From this perspective, Lapavitsas is also able to see more clearly than most what lay behind the British vote to leave the EU. Divisions in the British ruling class, he argues, created a space in which working class people could vote against the dominant establishment Remain position. “It was a vote by proxy against austerity, poor jobs and the decline in welfare provision,” he argues.

So misguided

This is why the call to re-run the referendum taken up by some in the Labour Party is so misguided. As Neal Lawson, a pro-Remain commentator, observed in a recent article:

“I can’t bear to think what a second vote would do to the hearts and hopes of the people who voted for Brexit, who for once trusted the system, who had a democratic outlet for once in their life — only to find that they didn’t. Politics and democracy has already failed them, closed their industries, marginalised and humiliated them — and then offered a huge scream button to hit in the shape of the referendum, which they duly pressed. Could they now have even that last bit of power taken away?”

This scenario would be a gift to the radical right, who seek to drag discontent with the establishment in a racist and nationalist direction.

Lapavitsas instead advocates the kind of progressive economic change offered by Jeremy Corbyn and John McDonnell, which is far easier to achieve outside the framework of the EU. However, I take issue with two elements of Lapavitsas’s argument. The first is his emphasis on the ushering in of a new industrial policy on the basis of a reformist politics oriented on the state. I would, of course, love to see Corbyn in Downing Street as soon as possible.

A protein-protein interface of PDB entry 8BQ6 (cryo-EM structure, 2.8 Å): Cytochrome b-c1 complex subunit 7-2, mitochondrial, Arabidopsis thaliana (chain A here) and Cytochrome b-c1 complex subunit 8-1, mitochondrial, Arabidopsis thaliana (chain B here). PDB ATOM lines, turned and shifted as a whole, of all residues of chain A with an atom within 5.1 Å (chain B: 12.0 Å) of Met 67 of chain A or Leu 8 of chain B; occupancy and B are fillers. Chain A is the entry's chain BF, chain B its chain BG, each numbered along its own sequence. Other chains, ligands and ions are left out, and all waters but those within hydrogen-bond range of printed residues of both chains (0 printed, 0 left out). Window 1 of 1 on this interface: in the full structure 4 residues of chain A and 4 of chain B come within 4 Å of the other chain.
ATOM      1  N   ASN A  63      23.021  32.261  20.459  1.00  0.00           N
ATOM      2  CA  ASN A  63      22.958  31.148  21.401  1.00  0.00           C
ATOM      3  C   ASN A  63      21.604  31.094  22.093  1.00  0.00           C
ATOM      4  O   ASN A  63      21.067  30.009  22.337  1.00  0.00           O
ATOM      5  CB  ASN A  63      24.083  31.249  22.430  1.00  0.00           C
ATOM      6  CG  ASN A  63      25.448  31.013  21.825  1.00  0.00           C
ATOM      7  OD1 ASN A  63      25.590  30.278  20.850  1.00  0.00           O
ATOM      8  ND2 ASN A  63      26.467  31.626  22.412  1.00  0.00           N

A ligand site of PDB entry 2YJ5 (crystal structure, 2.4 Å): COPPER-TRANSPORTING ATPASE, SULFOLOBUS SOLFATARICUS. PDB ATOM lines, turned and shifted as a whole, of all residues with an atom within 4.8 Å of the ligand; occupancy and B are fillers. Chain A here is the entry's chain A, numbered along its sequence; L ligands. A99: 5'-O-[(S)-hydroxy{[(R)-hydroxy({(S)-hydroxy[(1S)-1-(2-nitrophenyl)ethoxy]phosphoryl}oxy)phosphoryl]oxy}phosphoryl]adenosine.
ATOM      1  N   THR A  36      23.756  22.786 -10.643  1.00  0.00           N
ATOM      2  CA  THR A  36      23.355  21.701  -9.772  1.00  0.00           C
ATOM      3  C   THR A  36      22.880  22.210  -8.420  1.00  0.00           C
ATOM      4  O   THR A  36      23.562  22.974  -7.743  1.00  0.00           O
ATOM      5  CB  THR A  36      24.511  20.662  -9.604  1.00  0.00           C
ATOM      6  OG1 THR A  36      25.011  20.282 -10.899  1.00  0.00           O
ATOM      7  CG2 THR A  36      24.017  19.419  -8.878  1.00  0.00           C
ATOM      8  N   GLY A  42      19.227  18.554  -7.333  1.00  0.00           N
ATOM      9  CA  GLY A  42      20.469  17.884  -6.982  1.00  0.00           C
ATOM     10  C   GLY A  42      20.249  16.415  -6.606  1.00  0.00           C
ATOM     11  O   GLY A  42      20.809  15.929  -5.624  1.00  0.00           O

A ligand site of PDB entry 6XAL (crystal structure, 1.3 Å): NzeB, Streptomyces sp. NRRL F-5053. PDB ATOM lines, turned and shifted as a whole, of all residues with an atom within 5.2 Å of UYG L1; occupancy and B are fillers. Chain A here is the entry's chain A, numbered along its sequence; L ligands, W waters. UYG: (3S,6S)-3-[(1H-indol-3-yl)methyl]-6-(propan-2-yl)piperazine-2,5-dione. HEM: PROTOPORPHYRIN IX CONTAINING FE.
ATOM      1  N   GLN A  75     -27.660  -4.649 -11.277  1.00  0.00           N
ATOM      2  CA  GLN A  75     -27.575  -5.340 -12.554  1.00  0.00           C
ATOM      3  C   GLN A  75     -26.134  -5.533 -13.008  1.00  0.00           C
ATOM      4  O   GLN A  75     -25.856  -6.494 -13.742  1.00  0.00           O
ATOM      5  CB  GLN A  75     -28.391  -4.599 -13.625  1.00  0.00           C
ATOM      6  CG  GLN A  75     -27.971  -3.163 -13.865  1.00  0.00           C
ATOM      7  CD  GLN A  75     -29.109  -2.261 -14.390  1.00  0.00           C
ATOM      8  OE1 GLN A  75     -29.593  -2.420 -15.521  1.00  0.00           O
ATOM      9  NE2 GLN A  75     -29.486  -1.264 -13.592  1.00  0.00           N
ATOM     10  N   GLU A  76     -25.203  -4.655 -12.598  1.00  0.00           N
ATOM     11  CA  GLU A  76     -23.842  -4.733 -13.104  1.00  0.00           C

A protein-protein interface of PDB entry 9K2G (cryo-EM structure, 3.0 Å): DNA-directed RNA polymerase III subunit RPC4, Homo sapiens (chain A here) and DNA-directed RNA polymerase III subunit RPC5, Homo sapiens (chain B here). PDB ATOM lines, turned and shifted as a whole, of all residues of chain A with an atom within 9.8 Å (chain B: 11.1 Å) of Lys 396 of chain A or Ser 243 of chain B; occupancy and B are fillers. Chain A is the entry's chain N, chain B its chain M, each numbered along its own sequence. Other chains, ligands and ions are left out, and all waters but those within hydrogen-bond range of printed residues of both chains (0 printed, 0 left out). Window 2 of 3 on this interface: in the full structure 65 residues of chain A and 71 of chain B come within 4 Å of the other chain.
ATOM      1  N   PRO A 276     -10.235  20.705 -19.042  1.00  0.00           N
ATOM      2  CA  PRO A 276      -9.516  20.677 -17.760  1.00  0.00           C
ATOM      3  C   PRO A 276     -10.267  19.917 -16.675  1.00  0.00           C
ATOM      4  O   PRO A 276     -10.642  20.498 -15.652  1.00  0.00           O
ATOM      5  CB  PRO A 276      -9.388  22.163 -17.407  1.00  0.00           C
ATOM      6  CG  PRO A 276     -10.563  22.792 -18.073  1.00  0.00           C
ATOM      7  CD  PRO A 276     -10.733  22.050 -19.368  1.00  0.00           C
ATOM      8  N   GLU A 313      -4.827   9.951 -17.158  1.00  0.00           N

However, unless this project of transformation becomes embedded in far more powerful extra-parliamentary struggles, I see little prospect of Corbyn, faced with the might of the British and European ruling classes, not to mention the quislings within his own party, winning the kind of change that both Lapavitsas and I would like to see.

Workers’ struggles

In this sense, Lapavitsas is following the logic of the left wing Popular Unity party that broke from Syriza in 2015 during the first Tsipras administration. Their logic was to revive Syriza’s advocacy of a combination of parliamentary and extra-parliamentary struggles, while rejecting its support for the EU and Euro. Certainly this was a step forward, but it neglects the extent to which an orientation on electoral success and the capture of state institutions tends to subordinate workers’ struggles to an auxiliary role.

Second, I think it is a mistake to write that the left “should argue in favour of controls on the movement of goods, services, capital and people, in the absence of which it would be impossible to apply a radical programme in the direction of socialism”. While I have no problem with states imposing capital controls, and I consider imposing restrictions on goods and services to be a question of tactics rather than principle, the free movement of people should be defended.

I see no reason why the radical left has to disavow the existing freedom of movement within the EU, limited though it is to EU citizens, in order to strengthen democratic control and a move towards socialism. Indeed, to me it seems to make concessions to the reactionary arguments that identify migration with the parlous state of wages and public services that many workers encounter, an argument that simply emboldens the radical right.

Indeed, working with organisations such as Stand Up to Racism, the radical left must redouble its efforts to protect and advance the rights of EU citizens. Failure to do so would be to surrender this ground to EU migrants’ unreliable allies on the Labour right, and worse, who would happily sell them down the river once they cease to be useful in making pro-Remain propaganda.

Despite these two caveats, Lapavitsas’s new book provides important resources and insights for a left argument in defence of internationalism and radical change, and in opposition to the neoliberal monster that is the EU.